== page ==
Whole Foods-Shopping Trap Lord Larry June Drops 'Orange Season' & Speaks on Having Fun with Hard Music

Featuring G-Eazy, Chuck Inglish and Cookin Soul beats.

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For many months now, the rap-game’s resident health-conscious street-runner Larry June has been evolving the definition of a Bay Area rapper. His raps contain nearly as much street-stories as Mozzy, his charisma is in competition with E-40 and Mac Dre’s, but the formula to his day-to-day grind combines the health-conscious lifestyle of every Silicon Valley one-percenter traversing the aisles of Farmer’s Markets and Whole Foods with the goon on the East Oakland block. Think healthy mixed with hyphy and a dash of Gucci Mane for good measure.

With months of solid, impressive support behind him and hundreds of thousands of views and listens under his belt, Larry June sets his sights on his next round of releases. Following some major co-signs from superstar Post Malone, and a single featuring G-Eazy, Larry June is ready to unleash his new project Orange Season. The record features six new songs, and despite its summer and spring-friendly sound, it’s a smooth-as-DJ-Quik-perm soundscape that should have you itching to bust out your cleanest ride for any cruising occasion. Think Curren$y, if Curren$y came up under the old-school Bay Area bosses and grew up on a diet of the finest organic juices and weed and rides to steakhouses in old-school DeVilles. Modern soul-purveyors Cookin Soul handle production, while G-Eazy and Chuck Inglish come through for features.

With this new project, you label it some “perfect day player shit.” What do you mean by that? Are you referring to other west coast artists like Too Short and those types?

Especially with the stuff I have going on in my life, I make it as player as possible. The other stuff I’ve made is more turnt-up, this is more laidback — you know, go to Whole Foods and get some organic chicken and shit. This is some real smooth shit, it’s simple; you might want to take chick hiking to this shit. I can’t really explain it, but let’s call it “smooth Larry.”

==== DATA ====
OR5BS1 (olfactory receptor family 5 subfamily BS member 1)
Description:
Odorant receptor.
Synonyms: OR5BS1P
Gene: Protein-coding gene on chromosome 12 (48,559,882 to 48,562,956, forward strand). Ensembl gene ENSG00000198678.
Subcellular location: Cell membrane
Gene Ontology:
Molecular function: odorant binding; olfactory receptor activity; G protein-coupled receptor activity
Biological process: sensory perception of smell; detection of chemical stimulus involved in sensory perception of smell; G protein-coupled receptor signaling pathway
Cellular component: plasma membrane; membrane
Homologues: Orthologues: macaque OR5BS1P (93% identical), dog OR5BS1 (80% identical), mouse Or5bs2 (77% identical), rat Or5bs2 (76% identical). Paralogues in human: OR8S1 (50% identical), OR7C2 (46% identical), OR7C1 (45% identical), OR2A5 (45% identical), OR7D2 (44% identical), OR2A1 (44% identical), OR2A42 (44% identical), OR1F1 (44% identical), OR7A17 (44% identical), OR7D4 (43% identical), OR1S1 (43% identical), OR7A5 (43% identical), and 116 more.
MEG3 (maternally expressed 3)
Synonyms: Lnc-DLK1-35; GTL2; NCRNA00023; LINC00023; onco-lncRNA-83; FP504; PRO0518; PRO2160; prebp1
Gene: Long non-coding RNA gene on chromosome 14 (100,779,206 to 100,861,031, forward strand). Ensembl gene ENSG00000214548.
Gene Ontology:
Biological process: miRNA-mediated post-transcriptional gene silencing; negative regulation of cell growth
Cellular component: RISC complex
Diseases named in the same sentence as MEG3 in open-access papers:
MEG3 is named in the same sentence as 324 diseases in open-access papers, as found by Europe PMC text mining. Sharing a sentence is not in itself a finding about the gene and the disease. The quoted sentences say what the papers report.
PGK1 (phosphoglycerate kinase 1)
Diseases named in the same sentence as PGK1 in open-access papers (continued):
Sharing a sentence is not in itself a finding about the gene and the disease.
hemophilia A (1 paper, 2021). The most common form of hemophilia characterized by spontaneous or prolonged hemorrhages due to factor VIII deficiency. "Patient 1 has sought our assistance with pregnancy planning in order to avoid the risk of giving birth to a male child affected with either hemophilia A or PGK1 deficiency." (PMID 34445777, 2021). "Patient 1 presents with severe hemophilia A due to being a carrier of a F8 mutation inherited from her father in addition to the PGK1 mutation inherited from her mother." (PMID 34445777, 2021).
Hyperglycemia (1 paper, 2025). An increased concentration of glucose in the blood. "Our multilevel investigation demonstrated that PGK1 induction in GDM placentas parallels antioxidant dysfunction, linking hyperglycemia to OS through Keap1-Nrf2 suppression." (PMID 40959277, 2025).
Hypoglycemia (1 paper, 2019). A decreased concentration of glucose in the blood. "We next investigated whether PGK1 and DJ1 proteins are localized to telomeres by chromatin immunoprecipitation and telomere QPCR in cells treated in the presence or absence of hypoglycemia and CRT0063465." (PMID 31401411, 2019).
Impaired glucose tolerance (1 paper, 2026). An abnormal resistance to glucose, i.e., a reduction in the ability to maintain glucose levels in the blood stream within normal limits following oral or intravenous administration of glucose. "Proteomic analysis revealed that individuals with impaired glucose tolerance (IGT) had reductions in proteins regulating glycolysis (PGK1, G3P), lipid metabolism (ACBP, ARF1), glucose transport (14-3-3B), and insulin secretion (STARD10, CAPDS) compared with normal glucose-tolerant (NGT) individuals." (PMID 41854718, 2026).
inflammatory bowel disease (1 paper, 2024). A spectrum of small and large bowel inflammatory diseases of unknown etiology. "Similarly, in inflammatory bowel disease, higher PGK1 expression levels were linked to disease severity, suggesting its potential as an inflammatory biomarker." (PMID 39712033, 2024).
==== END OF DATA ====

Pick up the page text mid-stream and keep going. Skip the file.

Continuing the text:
Your music definitely has a street sound, but it sounds like you’re having fun with the music. Is that your intention?

It’s more about having fun. I’m talking the same street shit, but with the adlibs and everything, I’m having fun and giving emotion. With music, it’s about giving something to the people and making them feel good. With the adlibs and stuff, it makes people think, “what the f*ck, this n*gga is crazy” — it’s just about having fun with. Especially with the ad-libs, It’s all about excitement and making people have fun.

Yeah, where did those ad-libs come from? They’re definitely a real different sound than what you’re used to hearing nowadays.

I listen to a lot of old-school music, and when you listen to the old-school music from back in the days, you’ll hear the “sock it to me! Yeah baby!” That was the turn-up back in the days. When that “sock it to me!” came on, that was when it was time to turn up so I just wanted to bring that to my turn up. When you heard Michael Jackson go “yeee-hee!” it was a little something that made people prepare for what was going to happen on that track.

For this project, what made you want to connect with Cookin Soul?

I started rapping on these type of beats, I used to look up Cookin Soul beats on YouTube and shit. I started off on a smooth type of sound, then I started taking on trap beats and having fun and talking my shit. Since ‘07, ‘08, it was always the plan to work on Cookin Soul beats.

I see that you don’t really do too many interviews. Any specific reason for that?

I just don’t really like interviews like that. I like genuine interviews, but a lot of people are just trying to talk about my previous situations and what I did before I was rapping. I don’t really want to do that, I just want to present my lifestyle right now to the people. Sometimes they’re just trying to get me on camera to talk about previous situations, what I did before rap. I just try to stay away from interviews unless they’re like genuine interviews. lot of people want to ask me questions that I feel shouldn’t be answered during interviews.

Do you get tired of people asking about past street stuff you may or may not have done in the past?

Oh yeah. They’ll say, “oh yeah, I heard you were doing this.” I’m still out here, I’m not famous enough to do interviews like that. I kind of just don’t want to talk about stuff like that in interviews. Even with Noisey, they were trying to ask me all types of sh*t. I’m just trying to let the music speak for itself right now.